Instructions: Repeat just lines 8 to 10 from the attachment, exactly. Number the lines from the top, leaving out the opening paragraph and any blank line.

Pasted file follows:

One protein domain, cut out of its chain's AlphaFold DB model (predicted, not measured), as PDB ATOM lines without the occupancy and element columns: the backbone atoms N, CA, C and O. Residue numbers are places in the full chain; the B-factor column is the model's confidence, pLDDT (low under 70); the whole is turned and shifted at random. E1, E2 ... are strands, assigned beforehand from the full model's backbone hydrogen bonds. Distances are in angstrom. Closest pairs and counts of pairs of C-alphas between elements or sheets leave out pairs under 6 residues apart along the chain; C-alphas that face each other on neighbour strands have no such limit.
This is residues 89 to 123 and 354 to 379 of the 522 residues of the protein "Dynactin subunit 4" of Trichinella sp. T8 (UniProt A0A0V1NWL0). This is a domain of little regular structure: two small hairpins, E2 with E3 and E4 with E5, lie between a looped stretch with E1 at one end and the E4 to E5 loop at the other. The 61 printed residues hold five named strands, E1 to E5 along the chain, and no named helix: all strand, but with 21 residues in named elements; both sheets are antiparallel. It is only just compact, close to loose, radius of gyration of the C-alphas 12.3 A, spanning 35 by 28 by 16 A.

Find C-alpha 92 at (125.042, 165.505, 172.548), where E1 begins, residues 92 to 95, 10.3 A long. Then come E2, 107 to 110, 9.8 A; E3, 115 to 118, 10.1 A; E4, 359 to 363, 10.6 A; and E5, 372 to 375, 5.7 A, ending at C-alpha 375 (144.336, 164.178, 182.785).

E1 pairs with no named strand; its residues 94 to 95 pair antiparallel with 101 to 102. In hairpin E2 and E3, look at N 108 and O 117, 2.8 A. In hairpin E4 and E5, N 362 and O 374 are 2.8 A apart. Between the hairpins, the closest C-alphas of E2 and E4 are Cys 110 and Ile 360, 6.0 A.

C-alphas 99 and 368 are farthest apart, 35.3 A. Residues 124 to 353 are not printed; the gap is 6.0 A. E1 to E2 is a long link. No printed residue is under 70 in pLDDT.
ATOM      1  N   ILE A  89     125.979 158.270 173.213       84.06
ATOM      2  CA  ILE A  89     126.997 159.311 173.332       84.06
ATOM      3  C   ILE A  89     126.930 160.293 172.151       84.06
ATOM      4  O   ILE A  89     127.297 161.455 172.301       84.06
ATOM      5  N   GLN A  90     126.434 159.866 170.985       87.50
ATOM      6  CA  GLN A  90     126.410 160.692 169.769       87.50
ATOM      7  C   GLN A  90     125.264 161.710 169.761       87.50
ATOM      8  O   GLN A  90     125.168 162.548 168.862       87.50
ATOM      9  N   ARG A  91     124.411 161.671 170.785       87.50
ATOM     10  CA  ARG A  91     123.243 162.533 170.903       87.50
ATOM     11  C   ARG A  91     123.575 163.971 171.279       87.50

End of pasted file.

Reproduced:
ATOM      4  O   ILE A  89     127.297 161.455 172.301       84.06
ATOM      5  N   GLN A  90     126.434 159.866 170.985       87.50
ATOM      6  CA  GLN A  90     126.410 160.692 169.769       87.50